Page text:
8 Considerations in Mapping the Customer’s Travel Experience

Plan in Advance: The trip starts long before a customer is actually on it. So too must your campaign.

Establish Roles: Identifying who is involved in the most critical aspects of the journey over the time period you are mapping is significantly more complex than many anticipate.

Understand the Environment: Knowing where things happen plays a greater role than just a surface level description. For example, when mapping for pre-boarding experiences, large hub airports are significantly different from smaller spokes.

Acknowledge Probabilities:  At each point along the customer’s journey, she has choices as to which of your messages she’ll read, and in what media format she’ll see them. You need to account for – and accommodate – all of the potential avenues across tablet, smart phones, digital signage, TV. We don’t get to pick the path; the customer does, which means there’s only a probability that she’ll see any given message you want to convey.

Needs / Behaviors: Here we’re identifying what the customer needs at a point in time and what behaviors they are exhibiting. We’re also identifying desired end-state behaviors over time that we expect to occur.

Create a Narrative: We humans each participate in the story we call our life. And each of us is conditioned to understand story as an organizing principle. So, in travel customer journey mapping, look to major narrative arcs like the hero’s journey, rags to riches, David vs. Goliath – things we know and understand as framing devices. It helps readers make sense of the flow, and put themselves in the story.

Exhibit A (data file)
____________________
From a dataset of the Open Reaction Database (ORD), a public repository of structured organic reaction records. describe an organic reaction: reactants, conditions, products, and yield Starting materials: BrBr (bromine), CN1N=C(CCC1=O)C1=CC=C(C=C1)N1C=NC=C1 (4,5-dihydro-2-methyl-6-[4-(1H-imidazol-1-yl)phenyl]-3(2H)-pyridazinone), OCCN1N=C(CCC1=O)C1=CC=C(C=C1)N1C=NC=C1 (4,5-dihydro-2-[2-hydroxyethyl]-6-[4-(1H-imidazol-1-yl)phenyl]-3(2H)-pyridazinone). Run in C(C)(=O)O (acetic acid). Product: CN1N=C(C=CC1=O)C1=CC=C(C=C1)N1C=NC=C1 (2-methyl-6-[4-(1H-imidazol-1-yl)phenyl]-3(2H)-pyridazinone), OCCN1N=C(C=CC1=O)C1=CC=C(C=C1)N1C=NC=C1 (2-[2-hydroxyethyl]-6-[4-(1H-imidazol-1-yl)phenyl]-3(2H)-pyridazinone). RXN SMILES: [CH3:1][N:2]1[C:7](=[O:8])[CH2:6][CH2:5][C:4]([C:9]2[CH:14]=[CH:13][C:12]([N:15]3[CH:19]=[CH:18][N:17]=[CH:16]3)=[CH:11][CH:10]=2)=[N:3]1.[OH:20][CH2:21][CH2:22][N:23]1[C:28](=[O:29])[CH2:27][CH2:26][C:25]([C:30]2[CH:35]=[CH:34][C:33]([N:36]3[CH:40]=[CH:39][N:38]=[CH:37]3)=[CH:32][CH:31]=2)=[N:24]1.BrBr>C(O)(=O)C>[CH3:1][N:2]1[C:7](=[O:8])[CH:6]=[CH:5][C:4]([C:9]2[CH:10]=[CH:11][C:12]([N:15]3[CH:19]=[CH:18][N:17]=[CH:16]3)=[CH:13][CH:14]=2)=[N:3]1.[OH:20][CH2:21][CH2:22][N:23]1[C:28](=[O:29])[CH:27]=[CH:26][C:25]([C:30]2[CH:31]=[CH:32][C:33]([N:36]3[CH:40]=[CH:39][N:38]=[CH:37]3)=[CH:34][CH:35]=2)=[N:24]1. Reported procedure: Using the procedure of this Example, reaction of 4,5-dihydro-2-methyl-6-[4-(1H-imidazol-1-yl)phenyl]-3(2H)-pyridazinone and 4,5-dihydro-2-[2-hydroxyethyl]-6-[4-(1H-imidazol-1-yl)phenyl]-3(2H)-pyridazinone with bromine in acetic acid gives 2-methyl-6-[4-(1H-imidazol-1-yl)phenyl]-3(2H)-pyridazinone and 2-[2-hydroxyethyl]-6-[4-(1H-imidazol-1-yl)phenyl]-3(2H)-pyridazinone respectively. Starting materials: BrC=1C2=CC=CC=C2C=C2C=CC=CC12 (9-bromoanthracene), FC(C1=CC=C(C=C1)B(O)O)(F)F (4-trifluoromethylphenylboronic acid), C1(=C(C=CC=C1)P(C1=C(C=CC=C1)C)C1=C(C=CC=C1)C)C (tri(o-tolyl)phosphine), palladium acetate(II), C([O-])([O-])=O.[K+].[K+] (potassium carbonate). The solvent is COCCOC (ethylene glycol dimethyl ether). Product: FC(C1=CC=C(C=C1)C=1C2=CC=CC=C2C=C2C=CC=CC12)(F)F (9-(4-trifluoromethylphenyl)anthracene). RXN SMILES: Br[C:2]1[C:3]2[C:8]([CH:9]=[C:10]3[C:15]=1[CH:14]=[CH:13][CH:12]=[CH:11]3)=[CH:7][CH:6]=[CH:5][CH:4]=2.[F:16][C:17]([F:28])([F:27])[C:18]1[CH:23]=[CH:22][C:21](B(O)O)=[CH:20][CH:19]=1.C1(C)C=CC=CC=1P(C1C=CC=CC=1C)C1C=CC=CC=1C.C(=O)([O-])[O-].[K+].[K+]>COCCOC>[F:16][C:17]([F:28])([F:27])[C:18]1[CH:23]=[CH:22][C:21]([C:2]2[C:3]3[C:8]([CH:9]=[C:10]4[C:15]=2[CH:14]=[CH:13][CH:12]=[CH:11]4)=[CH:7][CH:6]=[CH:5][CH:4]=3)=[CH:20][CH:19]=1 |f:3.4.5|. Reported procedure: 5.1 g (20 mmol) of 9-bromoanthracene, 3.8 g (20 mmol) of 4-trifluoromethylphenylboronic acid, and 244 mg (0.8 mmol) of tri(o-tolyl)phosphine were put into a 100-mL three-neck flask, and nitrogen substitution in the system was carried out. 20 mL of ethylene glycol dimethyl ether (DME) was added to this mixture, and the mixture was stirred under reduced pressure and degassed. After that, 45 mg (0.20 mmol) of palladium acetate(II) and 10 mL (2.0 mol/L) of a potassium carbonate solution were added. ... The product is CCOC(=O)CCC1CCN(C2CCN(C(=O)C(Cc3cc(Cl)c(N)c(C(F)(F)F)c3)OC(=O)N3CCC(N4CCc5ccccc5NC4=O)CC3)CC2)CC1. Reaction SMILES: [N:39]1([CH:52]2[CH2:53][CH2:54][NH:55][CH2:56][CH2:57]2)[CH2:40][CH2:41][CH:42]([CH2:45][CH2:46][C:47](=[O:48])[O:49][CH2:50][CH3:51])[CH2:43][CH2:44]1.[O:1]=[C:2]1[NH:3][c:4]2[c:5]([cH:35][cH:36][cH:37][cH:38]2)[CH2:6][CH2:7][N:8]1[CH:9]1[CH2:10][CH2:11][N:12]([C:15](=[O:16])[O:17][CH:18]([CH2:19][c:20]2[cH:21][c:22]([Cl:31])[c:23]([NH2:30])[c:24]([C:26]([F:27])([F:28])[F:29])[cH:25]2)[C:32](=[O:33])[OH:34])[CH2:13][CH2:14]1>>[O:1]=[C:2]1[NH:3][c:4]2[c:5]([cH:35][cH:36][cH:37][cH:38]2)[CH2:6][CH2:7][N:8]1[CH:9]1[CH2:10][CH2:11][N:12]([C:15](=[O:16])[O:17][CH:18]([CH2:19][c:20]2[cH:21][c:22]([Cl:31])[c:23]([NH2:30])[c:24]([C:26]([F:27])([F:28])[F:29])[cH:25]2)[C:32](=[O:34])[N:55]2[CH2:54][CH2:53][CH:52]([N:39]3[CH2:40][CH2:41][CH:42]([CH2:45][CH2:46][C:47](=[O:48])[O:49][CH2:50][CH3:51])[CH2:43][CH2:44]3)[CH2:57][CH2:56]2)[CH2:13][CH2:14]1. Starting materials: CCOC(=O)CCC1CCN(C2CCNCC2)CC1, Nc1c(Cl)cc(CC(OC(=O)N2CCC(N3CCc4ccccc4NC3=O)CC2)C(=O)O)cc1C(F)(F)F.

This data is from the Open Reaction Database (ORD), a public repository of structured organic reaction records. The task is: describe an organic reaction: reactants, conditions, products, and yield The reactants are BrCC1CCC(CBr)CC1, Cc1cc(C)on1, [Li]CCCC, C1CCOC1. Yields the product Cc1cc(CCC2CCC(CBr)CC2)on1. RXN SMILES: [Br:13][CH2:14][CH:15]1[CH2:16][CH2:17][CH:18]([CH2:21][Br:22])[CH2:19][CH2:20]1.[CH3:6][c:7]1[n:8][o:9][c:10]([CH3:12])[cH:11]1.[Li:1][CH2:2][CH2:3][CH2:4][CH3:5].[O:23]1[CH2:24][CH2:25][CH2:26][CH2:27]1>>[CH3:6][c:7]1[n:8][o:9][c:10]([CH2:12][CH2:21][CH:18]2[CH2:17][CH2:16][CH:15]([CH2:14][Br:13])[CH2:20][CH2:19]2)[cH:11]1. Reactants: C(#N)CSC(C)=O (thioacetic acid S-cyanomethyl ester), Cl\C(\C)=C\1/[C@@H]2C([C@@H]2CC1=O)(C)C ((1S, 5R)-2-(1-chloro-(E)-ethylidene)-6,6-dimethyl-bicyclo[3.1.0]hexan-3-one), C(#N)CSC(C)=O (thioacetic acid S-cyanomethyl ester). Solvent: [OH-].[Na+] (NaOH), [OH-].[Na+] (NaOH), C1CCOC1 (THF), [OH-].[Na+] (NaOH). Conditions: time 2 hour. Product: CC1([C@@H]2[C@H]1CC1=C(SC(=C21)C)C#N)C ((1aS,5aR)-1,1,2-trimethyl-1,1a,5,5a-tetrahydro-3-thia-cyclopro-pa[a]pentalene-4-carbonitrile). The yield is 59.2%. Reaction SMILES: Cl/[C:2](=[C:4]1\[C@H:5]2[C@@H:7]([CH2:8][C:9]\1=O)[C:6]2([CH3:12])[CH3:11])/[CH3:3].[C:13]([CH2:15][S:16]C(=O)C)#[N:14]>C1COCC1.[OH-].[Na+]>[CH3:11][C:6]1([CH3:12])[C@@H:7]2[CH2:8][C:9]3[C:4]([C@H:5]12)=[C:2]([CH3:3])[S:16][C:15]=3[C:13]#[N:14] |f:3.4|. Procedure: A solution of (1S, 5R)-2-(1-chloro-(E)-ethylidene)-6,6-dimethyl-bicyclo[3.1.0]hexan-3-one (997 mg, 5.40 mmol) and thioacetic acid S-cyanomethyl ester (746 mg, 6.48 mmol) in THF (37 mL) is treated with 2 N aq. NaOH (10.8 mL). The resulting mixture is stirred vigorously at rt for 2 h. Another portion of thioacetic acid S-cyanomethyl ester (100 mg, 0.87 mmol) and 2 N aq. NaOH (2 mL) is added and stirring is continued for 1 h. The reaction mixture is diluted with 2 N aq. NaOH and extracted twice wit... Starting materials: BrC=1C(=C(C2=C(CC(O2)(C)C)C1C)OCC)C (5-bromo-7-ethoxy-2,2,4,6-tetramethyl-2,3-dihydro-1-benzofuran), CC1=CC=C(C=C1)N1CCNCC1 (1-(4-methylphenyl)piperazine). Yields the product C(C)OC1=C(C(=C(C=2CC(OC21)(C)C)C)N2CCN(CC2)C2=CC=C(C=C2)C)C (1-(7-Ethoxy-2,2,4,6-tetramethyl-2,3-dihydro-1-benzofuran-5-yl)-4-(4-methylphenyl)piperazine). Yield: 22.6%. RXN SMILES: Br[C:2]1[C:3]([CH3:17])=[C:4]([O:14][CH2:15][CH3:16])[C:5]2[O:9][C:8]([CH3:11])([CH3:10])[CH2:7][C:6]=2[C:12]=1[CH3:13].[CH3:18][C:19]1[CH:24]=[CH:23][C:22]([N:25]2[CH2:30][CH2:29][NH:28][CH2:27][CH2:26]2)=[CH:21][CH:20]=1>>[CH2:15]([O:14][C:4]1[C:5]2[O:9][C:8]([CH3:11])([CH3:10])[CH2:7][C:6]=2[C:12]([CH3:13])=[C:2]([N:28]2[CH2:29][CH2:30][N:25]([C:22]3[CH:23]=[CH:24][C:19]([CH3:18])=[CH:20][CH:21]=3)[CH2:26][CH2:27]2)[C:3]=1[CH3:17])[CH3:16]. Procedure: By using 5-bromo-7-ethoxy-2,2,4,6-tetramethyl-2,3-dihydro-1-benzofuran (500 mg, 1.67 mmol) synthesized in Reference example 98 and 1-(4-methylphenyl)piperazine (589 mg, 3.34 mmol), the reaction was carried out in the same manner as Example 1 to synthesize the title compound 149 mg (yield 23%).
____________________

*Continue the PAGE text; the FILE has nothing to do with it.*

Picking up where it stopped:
Plot the Circle of Influencers: Map fellow travelers, friends, relatives, co-workers, and social influencers and how they impact parts of the journey. Accounting for these points of influence can better describe particular aspects and actions of the journey.

Generate Content: The types of content assets people consume provide insight into their state of mind. It also provides us with an opportunity to examine what else can be provided in a timely and contextually relevant format.

Remember, people’s reason for being doesn’t revolve around your brand, as terrific as it may be. People seek meaning and value in their lives. Once we understand how people are living we can then use this information to better understand what they really want and ultimately need. Delivering meaningful stories and information to them in the right format, at the right place and time, and adding value to their travel journey – not “selling” or “advertising” to them – will ensure your success.

To learn more about how ICF Olson can assist your organization, contact Michael Hunter, Chief Growth Officer on 610.393.7688